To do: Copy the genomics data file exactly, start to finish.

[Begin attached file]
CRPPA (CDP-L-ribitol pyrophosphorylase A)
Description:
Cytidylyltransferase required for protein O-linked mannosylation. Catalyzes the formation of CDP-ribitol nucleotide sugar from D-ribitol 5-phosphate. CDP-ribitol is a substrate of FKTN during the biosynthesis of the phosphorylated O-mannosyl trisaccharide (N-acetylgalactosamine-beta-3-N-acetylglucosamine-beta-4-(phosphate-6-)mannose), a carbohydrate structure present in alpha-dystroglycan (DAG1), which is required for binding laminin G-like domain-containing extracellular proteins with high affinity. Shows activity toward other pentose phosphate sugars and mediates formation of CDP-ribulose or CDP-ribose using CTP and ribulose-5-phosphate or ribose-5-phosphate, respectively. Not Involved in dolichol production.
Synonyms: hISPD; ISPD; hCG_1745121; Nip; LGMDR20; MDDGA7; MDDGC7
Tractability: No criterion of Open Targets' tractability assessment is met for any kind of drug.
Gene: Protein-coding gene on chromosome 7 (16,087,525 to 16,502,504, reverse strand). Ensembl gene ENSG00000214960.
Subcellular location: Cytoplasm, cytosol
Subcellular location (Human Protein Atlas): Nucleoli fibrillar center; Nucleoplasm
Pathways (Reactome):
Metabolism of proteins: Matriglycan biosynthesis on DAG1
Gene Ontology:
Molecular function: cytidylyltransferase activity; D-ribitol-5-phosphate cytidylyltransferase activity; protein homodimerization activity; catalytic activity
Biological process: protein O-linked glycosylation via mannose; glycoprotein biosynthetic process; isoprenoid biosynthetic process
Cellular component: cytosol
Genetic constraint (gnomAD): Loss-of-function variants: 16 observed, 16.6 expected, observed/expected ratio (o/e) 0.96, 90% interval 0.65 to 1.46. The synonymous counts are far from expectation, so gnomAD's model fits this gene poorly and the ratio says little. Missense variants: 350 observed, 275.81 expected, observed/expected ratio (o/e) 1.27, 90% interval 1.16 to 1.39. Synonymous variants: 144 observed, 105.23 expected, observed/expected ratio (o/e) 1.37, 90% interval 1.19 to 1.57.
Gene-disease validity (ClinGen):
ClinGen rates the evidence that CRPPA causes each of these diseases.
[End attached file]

CRPPA (CDP-L-ribitol pyrophosphorylase A)
Description:
Cytidylyltransferase required for protein O-linked mannosylation. Catalyzes the formation of CDP-ribitol nucleotide sugar from D-ribitol 5-phosphate. CDP-ribitol is a substrate of FKTN during the biosynthesis of the phosphorylated O-mannosyl trisaccharide (N-acetylgalactosamine-beta-3-N-acetylglucosamine-beta-4-(phosphate-6-)mannose), a carbohydrate structure present in alpha-dystroglycan (DAG1), which is required for binding laminin G-like domain-containing extracellular proteins with high affinity. Shows activity toward other pentose phosphate sugars and mediates formation of CDP-ribulose or CDP-ribose using CTP and ribulose-5-phosphate or ribose-5-phosphate, respectively. Not Involved in dolichol production.
Synonyms: hISPD; ISPD; hCG_1745121; Nip; LGMDR20; MDDGA7; MDDGC7
Tractability: No criterion of Open Targets' tractability assessment is met for any kind of drug.
Gene: Protein-coding gene on chromosome 7 (16,087,525 to 16,502,504, reverse strand). Ensembl gene ENSG00000214960.
Subcellular location: Cytoplasm, cytosol
Subcellular location (Human Protein Atlas): Nucleoli fibrillar center; Nucleoplasm
Pathways (Reactome):
Metabolism of proteins: Matriglycan biosynthesis on DAG1
Gene Ontology:
Molecular function: cytidylyltransferase activity; D-ribitol-5-phosphate cytidylyltransferase activity; protein homodimerization activity; catalytic activity
Biological process: protein O-linked glycosylation via mannose; glycoprotein biosynthetic process; isoprenoid biosynthetic process
Cellular component: cytosol
Genetic constraint (gnomAD): Loss-of-function variants: 16 observed, 16.6 expected, observed/expected ratio (o/e) 0.96, 90% interval 0.65 to 1.46. The synonymous counts are far from expectation, so gnomAD's model fits this gene poorly and the ratio says little. Missense variants: 350 observed, 275.81 expected, observed/expected ratio (o/e) 1.27, 90% interval 1.16 to 1.39. Synonymous variants: 144 observed, 105.23 expected, observed/expected ratio (o/e) 1.37, 90% interval 1.19 to 1.57.
Gene-disease validity (ClinGen):
ClinGen rates the evidence that CRPPA causes each of these diseases.